The Allen Institute for Brain Science on Tuesday released a gene map for the human brain online.
According to the institute, launched by Microsoft co-founder Paul Allen, the human brain atlas was made possible by "federal financial management and government information subcommittee."
The aim is to create an online atlas that can characterize and map the biochemistry of two normal adult human brains. According to a statement:
The data reveal a striking 94 percent similarity between human brains, establishing strong patterns as a critical foundation for translational and clinical research. In addition, data analysis from the two human brains indicate that at least 82 percent of all human genes are expressed in the brain, highlighting its tremendous complexity while also providing an essential genetic blueprint to understand brain functionality better and propel research in neurologic disease and other brain disorders.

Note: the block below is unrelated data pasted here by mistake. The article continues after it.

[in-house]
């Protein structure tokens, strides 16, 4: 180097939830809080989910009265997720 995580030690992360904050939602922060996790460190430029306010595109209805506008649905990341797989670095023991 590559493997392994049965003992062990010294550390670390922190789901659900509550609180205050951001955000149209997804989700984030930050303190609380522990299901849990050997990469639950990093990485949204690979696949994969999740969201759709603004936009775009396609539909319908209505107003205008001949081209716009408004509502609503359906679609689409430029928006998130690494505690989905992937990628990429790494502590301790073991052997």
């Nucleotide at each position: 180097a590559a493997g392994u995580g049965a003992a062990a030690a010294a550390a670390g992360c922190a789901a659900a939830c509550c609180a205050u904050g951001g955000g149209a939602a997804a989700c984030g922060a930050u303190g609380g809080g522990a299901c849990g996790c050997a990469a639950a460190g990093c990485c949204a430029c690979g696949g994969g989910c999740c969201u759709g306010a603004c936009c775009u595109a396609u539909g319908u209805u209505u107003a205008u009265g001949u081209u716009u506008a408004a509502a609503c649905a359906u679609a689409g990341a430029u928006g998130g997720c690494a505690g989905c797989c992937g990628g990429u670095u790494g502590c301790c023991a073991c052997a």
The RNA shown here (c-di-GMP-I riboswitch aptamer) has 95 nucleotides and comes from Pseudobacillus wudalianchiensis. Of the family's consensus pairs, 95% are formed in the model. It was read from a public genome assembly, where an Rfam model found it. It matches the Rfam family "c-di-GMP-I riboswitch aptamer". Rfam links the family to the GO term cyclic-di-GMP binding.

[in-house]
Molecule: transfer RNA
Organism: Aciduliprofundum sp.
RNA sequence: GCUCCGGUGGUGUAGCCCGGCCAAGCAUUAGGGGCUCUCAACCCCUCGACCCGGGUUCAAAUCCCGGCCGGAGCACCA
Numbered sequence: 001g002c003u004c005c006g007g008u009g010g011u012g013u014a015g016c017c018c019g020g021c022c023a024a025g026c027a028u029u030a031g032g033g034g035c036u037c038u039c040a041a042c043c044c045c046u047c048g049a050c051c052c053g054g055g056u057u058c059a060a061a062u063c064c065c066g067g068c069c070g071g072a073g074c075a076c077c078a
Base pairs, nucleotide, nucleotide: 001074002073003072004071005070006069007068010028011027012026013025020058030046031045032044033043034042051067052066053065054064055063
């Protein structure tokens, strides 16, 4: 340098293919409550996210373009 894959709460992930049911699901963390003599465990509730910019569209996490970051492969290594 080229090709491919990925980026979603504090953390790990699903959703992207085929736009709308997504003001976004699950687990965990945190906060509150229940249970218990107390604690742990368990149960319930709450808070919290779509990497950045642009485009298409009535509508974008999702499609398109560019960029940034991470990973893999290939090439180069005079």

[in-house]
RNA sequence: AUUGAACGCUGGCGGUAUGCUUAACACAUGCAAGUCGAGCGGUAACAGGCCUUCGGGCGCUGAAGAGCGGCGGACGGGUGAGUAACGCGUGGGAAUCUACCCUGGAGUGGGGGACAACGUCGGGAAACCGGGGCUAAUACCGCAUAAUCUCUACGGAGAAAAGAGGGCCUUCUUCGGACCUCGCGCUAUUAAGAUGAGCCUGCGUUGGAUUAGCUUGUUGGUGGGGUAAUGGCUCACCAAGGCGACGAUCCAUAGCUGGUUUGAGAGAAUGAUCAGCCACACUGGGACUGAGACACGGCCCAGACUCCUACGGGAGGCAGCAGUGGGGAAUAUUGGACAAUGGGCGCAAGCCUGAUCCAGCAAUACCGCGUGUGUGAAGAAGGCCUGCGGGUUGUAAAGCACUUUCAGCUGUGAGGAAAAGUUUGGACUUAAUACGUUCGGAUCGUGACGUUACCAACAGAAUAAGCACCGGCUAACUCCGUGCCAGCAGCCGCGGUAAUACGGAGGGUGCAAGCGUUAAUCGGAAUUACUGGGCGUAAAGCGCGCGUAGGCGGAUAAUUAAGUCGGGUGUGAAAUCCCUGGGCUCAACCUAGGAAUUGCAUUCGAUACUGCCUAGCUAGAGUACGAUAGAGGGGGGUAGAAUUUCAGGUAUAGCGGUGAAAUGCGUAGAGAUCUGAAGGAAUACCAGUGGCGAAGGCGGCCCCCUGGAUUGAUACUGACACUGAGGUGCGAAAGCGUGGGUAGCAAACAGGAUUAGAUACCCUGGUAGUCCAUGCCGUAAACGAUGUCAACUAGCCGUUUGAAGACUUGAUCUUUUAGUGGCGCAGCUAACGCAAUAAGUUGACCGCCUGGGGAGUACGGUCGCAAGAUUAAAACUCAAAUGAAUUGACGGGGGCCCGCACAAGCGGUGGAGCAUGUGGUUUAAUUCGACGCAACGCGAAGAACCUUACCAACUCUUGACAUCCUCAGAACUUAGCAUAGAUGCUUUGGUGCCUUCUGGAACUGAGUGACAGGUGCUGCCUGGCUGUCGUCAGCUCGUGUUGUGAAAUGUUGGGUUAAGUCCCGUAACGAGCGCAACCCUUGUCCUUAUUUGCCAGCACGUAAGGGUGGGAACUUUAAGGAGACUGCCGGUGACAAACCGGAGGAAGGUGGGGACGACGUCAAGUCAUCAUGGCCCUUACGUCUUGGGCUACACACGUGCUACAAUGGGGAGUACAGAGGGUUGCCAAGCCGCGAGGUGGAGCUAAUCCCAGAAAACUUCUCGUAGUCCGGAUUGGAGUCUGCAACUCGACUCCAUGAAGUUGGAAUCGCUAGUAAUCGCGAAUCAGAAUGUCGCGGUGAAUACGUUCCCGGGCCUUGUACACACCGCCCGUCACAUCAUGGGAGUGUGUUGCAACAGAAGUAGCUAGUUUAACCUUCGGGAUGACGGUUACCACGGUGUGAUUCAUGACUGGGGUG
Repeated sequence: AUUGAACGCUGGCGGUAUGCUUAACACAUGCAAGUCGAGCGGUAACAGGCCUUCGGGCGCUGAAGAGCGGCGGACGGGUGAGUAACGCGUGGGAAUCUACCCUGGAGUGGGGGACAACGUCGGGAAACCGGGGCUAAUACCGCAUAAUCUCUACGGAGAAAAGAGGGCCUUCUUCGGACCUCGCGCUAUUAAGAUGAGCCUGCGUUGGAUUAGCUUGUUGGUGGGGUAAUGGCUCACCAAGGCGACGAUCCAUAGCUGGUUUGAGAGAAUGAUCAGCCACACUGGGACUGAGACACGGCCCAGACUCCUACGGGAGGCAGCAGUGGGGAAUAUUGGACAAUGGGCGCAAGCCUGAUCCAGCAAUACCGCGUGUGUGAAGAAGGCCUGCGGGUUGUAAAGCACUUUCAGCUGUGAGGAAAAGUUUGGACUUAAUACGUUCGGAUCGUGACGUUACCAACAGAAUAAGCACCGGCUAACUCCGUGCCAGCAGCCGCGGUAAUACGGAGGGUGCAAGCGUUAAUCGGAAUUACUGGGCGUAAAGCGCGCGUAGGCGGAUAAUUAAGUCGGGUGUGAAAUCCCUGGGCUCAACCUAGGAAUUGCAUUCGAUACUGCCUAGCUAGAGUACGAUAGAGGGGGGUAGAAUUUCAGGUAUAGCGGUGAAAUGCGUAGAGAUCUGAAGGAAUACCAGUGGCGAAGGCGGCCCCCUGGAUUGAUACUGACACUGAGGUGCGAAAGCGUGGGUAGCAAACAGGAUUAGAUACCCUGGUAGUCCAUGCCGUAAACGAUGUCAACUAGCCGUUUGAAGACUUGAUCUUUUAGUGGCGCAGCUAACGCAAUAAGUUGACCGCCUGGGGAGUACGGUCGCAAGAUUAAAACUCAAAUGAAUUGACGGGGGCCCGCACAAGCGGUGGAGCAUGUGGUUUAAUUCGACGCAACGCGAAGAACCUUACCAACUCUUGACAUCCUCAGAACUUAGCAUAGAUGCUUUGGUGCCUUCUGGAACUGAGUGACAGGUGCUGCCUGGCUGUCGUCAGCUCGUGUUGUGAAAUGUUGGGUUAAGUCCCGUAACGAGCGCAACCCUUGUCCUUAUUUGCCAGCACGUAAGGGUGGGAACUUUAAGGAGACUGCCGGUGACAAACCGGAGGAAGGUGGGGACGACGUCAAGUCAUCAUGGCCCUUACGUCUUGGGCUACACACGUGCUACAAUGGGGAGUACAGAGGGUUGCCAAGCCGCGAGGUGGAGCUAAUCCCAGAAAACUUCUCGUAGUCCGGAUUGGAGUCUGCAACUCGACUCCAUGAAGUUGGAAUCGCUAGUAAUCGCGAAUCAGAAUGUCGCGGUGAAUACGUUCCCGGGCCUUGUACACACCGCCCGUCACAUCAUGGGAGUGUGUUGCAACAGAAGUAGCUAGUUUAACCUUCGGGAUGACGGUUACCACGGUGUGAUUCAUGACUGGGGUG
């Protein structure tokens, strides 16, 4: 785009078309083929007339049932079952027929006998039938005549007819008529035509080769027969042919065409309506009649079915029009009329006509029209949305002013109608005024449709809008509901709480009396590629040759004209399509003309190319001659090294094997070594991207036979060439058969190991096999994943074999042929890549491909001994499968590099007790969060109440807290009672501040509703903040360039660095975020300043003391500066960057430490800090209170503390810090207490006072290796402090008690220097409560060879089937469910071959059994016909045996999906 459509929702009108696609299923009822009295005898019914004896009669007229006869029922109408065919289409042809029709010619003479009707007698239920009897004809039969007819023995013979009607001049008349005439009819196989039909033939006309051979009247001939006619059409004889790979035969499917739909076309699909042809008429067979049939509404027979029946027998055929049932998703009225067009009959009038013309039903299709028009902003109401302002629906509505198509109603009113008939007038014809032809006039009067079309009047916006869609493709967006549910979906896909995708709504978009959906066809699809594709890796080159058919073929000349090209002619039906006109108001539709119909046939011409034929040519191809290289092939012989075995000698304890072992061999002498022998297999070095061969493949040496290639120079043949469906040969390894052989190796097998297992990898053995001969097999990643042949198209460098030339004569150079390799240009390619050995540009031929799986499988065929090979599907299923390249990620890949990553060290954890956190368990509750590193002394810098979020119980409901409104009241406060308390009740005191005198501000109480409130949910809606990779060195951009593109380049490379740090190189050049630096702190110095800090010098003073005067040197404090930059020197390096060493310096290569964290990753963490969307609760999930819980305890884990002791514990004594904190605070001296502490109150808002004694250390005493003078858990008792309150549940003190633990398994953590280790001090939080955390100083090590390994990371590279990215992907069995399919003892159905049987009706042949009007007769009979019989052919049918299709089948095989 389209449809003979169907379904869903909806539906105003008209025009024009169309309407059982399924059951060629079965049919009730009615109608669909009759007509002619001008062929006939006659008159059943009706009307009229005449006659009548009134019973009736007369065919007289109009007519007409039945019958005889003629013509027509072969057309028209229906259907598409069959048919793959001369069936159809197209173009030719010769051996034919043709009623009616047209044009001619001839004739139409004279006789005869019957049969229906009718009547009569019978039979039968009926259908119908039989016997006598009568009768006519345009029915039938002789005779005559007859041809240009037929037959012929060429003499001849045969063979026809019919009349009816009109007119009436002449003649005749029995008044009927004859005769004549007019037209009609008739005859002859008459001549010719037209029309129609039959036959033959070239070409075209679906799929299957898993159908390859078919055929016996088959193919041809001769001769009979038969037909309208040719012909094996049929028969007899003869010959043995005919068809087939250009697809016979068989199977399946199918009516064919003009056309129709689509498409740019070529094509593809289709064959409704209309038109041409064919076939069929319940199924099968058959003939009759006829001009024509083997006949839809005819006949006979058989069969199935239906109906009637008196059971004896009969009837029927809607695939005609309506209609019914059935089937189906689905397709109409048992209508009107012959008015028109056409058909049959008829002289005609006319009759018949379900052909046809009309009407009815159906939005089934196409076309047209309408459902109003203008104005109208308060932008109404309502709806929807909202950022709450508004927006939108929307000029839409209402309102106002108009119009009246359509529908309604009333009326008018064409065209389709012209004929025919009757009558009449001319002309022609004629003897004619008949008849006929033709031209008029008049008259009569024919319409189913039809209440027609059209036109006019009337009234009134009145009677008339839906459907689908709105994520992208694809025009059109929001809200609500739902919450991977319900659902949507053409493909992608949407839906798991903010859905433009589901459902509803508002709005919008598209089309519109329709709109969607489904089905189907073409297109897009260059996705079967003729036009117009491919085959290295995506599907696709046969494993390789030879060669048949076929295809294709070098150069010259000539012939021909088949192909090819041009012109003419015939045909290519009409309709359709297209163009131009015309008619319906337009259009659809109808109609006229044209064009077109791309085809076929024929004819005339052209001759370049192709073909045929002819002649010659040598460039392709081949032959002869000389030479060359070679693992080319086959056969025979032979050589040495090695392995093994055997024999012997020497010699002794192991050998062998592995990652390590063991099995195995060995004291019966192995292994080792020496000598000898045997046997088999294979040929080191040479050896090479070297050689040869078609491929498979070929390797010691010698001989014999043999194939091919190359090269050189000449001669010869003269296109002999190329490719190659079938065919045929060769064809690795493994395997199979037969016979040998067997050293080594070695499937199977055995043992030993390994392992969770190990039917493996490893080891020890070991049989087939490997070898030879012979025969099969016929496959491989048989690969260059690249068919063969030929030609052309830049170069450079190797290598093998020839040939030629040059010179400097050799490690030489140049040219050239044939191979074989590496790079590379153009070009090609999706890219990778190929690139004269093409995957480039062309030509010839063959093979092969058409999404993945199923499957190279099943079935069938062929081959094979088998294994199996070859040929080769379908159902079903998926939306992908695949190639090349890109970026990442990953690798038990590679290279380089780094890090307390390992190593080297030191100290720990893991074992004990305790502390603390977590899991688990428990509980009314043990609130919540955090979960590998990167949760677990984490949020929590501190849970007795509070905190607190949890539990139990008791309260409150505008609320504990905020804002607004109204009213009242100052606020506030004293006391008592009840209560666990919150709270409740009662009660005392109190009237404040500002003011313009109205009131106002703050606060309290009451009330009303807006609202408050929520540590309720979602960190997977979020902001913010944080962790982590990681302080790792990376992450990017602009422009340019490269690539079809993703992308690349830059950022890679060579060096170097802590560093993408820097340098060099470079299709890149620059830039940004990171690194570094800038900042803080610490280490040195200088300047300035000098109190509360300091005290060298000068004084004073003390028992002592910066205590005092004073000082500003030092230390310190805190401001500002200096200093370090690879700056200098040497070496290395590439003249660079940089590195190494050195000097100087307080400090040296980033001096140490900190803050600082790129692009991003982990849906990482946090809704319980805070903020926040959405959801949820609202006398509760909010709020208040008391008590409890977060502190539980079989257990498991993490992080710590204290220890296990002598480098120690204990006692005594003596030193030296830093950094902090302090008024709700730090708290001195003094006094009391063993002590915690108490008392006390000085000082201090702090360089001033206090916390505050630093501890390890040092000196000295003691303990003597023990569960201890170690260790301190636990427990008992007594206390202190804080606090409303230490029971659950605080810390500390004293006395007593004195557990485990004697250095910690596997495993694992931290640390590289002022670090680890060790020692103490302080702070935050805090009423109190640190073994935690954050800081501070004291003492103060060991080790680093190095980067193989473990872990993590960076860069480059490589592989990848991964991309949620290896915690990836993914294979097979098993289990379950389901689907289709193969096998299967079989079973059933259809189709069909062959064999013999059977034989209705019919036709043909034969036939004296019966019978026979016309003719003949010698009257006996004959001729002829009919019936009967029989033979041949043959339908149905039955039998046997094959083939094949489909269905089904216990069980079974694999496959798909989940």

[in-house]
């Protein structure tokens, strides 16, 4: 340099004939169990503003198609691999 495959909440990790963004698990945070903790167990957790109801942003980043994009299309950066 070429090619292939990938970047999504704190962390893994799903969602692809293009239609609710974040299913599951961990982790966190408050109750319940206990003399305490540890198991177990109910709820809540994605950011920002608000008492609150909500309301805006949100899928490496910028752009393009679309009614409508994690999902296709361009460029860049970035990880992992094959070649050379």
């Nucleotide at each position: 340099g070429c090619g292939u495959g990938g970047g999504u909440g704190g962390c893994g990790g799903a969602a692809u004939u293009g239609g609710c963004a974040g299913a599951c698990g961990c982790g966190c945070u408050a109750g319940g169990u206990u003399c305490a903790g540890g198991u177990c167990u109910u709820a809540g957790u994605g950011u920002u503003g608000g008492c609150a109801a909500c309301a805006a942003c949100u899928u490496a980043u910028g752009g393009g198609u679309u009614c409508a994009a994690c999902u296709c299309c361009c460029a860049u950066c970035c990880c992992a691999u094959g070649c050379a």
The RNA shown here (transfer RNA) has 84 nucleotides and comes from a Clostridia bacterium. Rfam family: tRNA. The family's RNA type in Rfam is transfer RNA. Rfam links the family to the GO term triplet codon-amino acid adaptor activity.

These disorders include Alzheimers, Parkinson's, multiple sclerosis, autism, mental illness and drug addiction.
The Allen Institute for Brain Science likened its brain map to a GPS navigation system that identifies 1,000 anatomical sites in the brain with 100 million data points. The atlas incorporates data from "magnetic resonance imaging (MRI), diffusion tensor imaging (DTI), as well as histology and gene expression data derived from both microarray and in situ hybridization (ISH) approaches."
This post was originally published on Smartplanet.com